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Snug as a bug in a rug in his new Britax

My son was so excited about his car seat, almost as much as I was. Ever since we installed the Britax Advocate Clicktight, I have to announce the car seat like a game show host every time I go to buckle him in. “NEEEWWWWW CAR SEAT!”. I once made the mistake of simply opening the door and buckling him in and it led to an epic meltdown… until I did my game show voice introduction of the car seat. I wonder what the people in the Target parking lot thought about what was going on in my car.

A huge thanks to Britax for giving me peace of mind and a safe ride for my son and to Alamo City Moms Blog for hosting the wonderful luncheon.

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Your Blended Family Is Going To Fail.

Your Blended Family Is Going To Fail.

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Being a spouse can be difficult.
Being a parent can be hard.
Finding balance in family life and doing your best to get it right is rough and takes mountains of patience.

Even trickier than all of that is trying to pull it off in a blended family.

I tried to look up statistics on blended families and it became overwhelming. What it boils down to is that about 50% of American families are blended, meaning the adults in the family have children from previous relationships.

My family is blended. Well, my family is chopped, minced, and then blended. Even though we don’t use the terms step or half, the reality is that we have step parents, step kids, step siblings, half siblings and we even have my sister who we’re raising as our daughter.

We’re the poster family for blended families.

Being a blended family is tough work. You don’t just have to figure out how to make life inside your home work, you also have to figure out a way to make life between two or more homes work. Navigating co-parenting with another family is not for the faint of heart and is another post all together.

I’d like to say we get it right all the time and that love always trumps the hard times but I’d be lying.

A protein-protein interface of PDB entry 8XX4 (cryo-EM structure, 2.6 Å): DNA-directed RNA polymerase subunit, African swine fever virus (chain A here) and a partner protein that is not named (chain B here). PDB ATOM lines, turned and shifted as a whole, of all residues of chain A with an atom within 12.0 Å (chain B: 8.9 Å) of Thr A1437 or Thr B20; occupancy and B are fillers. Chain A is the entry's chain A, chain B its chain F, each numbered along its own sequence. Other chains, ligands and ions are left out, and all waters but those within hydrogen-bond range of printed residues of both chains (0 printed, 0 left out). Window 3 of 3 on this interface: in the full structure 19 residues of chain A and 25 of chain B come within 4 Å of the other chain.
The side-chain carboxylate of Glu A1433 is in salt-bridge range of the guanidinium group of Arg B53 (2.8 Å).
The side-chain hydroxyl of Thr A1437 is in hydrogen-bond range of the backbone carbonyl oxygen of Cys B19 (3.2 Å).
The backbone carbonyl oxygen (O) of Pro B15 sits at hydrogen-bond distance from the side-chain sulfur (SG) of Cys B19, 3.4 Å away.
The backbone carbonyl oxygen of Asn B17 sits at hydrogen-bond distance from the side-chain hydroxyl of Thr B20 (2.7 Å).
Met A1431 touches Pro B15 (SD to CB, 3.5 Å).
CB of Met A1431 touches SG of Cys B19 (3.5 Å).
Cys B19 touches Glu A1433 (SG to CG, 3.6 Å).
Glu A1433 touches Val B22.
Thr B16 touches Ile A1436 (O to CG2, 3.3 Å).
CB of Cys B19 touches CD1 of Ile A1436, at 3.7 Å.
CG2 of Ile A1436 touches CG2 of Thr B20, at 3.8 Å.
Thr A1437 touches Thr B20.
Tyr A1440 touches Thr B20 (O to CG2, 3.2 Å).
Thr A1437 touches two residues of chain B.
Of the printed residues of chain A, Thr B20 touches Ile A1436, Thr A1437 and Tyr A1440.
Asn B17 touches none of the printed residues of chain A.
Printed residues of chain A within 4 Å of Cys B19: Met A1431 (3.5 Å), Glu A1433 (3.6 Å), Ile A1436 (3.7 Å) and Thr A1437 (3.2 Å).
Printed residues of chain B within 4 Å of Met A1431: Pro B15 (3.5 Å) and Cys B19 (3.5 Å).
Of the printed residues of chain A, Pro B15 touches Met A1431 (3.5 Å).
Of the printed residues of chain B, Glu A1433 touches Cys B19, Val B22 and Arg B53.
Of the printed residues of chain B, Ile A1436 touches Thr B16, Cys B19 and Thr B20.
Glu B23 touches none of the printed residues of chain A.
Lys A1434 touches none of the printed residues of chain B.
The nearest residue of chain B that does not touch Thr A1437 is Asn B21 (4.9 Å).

I’d like to say grace is always given when we tread on bumpy terrain but I’d be lying.
I’d like to say that we never doubt the choices we’ve made but sometimes none of our choice make any sense at all and I wonder how the heck we got here in the first place.

Blending families takes more than most of us are equipped with and because of that the failure rate is through the roof.

The brutal reality of it all is that your blended family is going to fail and over and over again you’ll fail at trying to make it work.

You’ll fail at never having feelings of resentment.
You’ll fail at swallowing your pride.
You’ll fail at relinquishing some control and allowing another person discipline your child.
You’ll fail at showing compassion and grace.
You’ll fail at keeping jealousy under wraps.

You’re family will fail at not being territorial inside your own home.
You’re family will fail at making love completely equal between all its members.
You’re family will fail at pretending it’s easy.
You’re family will fail at wanting to make it work.

But through all the rough spots you’ll find immense beauty.

There will be the moments where the light shines through the cracks.
There will be the moments when the broken pieces will come together to make a stained glass window where others will look through and see nothing but beauty. They’ll see all the different colors, shapes and sizes and stare in awe at how it all came together so perfectly.

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There will be the times when you watch your spouse love on and parent your child as their own and it will bring up a love so deep you can’t even imagine how it contains itself inside your heart.

There will be a time when your spouse’s child kisses you and tells you that they love you and you’ll wonder how you ever lived your life without them.